By Martin Plaut
BBC Africa analyst
The chairman of the African Union Commission, Alpha Oumar Konare, dropped something of a bombshell after holding talks with Sudanese President Omar al-Bashir.
Speaking to the media, he insisted that the 26,000-strong hybrid United Nations-African Union force would be drawn entirely from Africa, and that it would be under African command.
Darfur is the African Union's first peacekeeping mission
The initial response to the statement was one of surprise.
The Americans, among others, had argued that Africa does not have enough trained soldiers to make up a credible and effective force.
And last week the UN issued a list of Asian countries it said had offered to send troops for the Darfur force, whose composition must be determined by the end of this month.
On the face of it, this contradicts UN Security Council resolution 1769, adopted on 31 July.
This authorised a UN peacekeeping force of 19,555 military personnel, together with about 6,000 police.
It stated clearly that the hybrid force would come under UN command and control.
7,000 - existing AU force
1,000 - pledged by Senegal
800 - pledged by Malawi
Nigeria, Burkina Faso, Cameroon, Ethiopia and Egypt
Indonesia, Pakistan, Nepal and Bangladesh
26,000 - total planned
"There will be unity of command and control which, in accordance with basic principles of peacekeeping, means a single chain of command... command and control structures and backstopping will be provided by the United Nations," it reads.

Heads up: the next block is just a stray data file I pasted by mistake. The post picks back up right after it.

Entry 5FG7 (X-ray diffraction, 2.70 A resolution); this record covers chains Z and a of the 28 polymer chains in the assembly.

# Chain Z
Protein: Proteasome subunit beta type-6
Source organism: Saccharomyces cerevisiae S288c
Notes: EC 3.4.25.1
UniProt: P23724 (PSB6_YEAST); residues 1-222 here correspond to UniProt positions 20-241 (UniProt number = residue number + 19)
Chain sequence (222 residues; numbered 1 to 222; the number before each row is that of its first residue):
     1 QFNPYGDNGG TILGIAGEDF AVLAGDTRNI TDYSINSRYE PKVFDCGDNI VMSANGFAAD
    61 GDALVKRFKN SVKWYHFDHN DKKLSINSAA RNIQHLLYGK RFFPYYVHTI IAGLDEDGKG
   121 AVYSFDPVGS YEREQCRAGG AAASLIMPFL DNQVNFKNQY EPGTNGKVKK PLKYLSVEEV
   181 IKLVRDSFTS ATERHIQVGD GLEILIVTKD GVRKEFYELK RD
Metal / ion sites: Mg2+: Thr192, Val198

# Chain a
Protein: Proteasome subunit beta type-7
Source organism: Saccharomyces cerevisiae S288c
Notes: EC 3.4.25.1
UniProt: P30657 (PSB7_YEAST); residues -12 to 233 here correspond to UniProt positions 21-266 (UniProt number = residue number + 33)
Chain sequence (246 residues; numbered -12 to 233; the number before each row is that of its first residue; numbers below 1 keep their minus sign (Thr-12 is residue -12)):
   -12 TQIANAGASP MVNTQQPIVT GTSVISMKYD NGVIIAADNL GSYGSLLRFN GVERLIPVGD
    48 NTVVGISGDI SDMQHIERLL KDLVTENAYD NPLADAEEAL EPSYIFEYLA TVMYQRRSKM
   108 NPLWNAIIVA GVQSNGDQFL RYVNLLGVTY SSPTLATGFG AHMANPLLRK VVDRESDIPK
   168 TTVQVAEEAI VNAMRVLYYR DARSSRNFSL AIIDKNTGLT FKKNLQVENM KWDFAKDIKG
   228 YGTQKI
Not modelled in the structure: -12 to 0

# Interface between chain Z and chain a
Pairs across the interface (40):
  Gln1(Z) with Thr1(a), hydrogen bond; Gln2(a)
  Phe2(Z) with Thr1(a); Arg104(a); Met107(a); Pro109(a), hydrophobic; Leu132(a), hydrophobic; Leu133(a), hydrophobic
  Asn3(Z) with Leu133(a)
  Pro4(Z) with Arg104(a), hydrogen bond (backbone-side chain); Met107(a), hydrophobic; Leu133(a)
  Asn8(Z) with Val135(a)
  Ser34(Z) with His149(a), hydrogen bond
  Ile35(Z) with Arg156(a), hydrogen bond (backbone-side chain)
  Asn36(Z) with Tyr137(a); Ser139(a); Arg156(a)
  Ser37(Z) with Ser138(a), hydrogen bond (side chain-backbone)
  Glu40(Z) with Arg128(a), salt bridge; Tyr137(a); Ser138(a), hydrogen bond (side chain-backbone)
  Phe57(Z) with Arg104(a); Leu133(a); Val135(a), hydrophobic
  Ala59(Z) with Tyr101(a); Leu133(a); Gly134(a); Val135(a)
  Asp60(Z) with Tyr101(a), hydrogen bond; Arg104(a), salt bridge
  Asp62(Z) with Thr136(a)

So is Mr Konare's statement a challenge to the authority of the UN?
Those close to the African Union argue it is not.
On the question of command for the mission, they point out that the hybrid force commander, Martin Agwai, was appointed by the African Union.
And they suggest that although Africa could easily provide 20,000 troops, it does not have the ability to pay the $2 billion a year price tag, or airlift them into position in Darfur.
So the idea that this will be a totally African force should be seen as an aspiration.
Rather, Mr Konare's statement should be seen as an attempt to re-assert Africa's authority on the continent and to re-assure the Sudanese leadership that they will not be over-run by foreign troops.
The Sudanese are fearful that some of their number might be arrested by UN forces, under a sealed warrant issued by the International Criminal Court, for crimes allegedly committed in Darfur.
African troops, led by an African commander, might be prevailed on not to carry out this exercise.
But in some ways the whole rumpus is a little puzzling.
The UN already has 10,108 total uniformed personnel, including 8,824 troops, 591 military observers, and 693 police patrolling South Sudan, as part of the Comprehensive Peace Agreement reached between the authorities in Khartoum and rebels of the Sudan People's Liberation Movement in January 2005.
And so far these UN troops have caused no difficulties for the Sudanese government.